Sorry about the click-bait headline. I couldn't resist.
The first answer from protomyth pretty much nails it.
Start with two mantras:
I will know exactly what every command or script I run on a system I control is supposed to do - no exceptions. If I don't and are just following instructions, I really need to learn what it means and why. If you need to setup a test system and snapshot before and after to see how things work.
I will document a lot. Imagine some poor person showing up after you have won the lottery (think happy thoughts, but watch out for buses just the same). Don't just blindly put down step, put the why down. If I cannot write why I am doing something then I need to think about it more.
The rest just flow from those. Learn to program, be a tool builder, find the best way to learn and dive in, solve problems, and insist on consistent, repeatable, backedup, secure systems.
Do remember though: all your successes will be hidden in the darkness and all your failures will be shown in the full light of day. Its not a fun gig at times.
What I really want to emphasize here is part of his first "mantra":
I will know exactly what every command or script I run on a system I control is supposed to do - no exceptions.
Too often I'll find programmers asking for which command to run, but never digging into why we're running those commands or what the commands even do. When I was first learning Linux/Unix, I'd follow tutorials to the letter and I'd be clueless as things would fall apart. Now I can read a walkthrough for the intent and not the specific incantations needed to make the system work.
What's more is that almost every command you'll run into these days has great documentation if you'll just RTFM! Which isn't as scary as it sounds. Suppose you're running into trouble with the
berks command while working with Berkshelf. Most commands respond to a
--help flag so running
berks --help rewards you with:
Commands: berks apply ENVIRONMENT # Apply version locks from Berksfile.lock to a Chef environment berks contingent COOKBOOK # List all cookbooks that depend on the given cookbook in your Berksfile berks cookbook NAME [PATH] # Create a skeleton for a new cookbook berks help [COMMAND] # Describe available commands or one specific command berks info [COOKBOOK] # Display name, author, copyright, and dependency information about a cookbook berks init [PATH] # Initialize Berkshelf in the given directory berks install # Install the cookbooks specified in the Berksfile berks list # List cookbooks and their dependencies specified by your Berksfile berks outdated [COOKBOOKS] # List dependencies that have new versions available that satisfy their constraints berks package [PATH] # Vendor and archive the dependencies of a Berksfile berks search NAME # Search the remote source for cookbooks matching the partial name berks shelf SUBCOMMAND # Interact with the cookbook store berks show [COOKBOOK] # Display the path to a cookbook on disk berks update [COOKBOOKS] # Update the cookbooks (and dependencies) specified in the Berksfile berks upload [COOKBOOKS] # Upload the cookbook specified in the Berksfile to the Chef Server berks vendor [PATH] # Vendor the cookbooks specified by the Berksfile into a directory berks verify # Perform a quick validation on the contents of your resolved cookbooks berks version # Display version berks viz # Visualize the dependency graph Options: -c, [--config=PATH] # Path to Berkshelf configuration to use. -F, [--format=FORMAT] # Output format to use. # Default: human -q, [--quiet], [--no-quiet] # Silence all informational output. -d, [--debug], [--no-debug] # Output debug information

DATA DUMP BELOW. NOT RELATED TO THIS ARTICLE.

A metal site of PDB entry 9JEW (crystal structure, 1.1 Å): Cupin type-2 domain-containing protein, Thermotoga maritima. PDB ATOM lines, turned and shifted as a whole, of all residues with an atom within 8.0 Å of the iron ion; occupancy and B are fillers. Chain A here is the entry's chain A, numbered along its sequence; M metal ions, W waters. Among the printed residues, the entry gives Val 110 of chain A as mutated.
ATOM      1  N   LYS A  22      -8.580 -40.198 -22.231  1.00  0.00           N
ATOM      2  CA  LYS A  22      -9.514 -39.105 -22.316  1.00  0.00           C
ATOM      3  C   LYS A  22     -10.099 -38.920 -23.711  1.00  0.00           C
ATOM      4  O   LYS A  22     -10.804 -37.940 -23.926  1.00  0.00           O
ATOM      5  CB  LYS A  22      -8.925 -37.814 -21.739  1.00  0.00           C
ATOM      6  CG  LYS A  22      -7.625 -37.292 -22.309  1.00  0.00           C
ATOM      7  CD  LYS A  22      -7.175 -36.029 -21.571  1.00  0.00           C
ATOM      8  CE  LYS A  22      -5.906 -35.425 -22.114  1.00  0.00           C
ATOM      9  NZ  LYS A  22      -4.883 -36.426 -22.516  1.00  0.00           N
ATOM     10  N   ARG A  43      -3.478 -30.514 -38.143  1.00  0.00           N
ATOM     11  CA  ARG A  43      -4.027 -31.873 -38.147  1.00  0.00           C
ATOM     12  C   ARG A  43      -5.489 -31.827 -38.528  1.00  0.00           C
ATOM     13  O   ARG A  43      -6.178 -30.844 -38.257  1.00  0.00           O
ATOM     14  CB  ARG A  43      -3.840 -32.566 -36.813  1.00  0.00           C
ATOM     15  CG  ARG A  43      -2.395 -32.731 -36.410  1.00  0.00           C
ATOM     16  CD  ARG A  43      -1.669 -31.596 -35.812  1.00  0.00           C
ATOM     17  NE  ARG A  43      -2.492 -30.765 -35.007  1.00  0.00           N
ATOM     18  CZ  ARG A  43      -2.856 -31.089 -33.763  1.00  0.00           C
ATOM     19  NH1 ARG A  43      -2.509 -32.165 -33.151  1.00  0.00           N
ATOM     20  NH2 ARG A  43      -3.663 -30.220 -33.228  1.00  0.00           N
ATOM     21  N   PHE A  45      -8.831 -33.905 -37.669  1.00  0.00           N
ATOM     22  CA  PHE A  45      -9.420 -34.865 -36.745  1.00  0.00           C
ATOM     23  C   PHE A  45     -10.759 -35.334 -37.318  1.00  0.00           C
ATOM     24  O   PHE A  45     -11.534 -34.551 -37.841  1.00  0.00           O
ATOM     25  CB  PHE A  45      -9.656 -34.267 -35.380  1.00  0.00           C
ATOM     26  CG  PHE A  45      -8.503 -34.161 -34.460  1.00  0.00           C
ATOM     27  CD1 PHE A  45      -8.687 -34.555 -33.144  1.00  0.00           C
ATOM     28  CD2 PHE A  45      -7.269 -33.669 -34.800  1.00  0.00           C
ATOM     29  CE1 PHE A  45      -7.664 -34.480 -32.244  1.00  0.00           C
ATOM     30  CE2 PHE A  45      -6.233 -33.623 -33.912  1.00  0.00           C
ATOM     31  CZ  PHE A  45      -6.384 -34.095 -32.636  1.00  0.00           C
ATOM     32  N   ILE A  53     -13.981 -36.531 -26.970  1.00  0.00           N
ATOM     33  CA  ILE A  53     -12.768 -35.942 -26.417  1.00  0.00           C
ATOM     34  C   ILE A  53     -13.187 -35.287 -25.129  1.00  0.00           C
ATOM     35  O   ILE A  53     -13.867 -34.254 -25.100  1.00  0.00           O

The more you get used to asking a command for its own help, the less scary the world becomes. It's easy and cheap to spin up a small VPS on DigitalOcean (referral link) that you can hack on to your heart's desire. And if you fuck it up, you can just wipe it and start over.
To sum up RTFM like you mean it!
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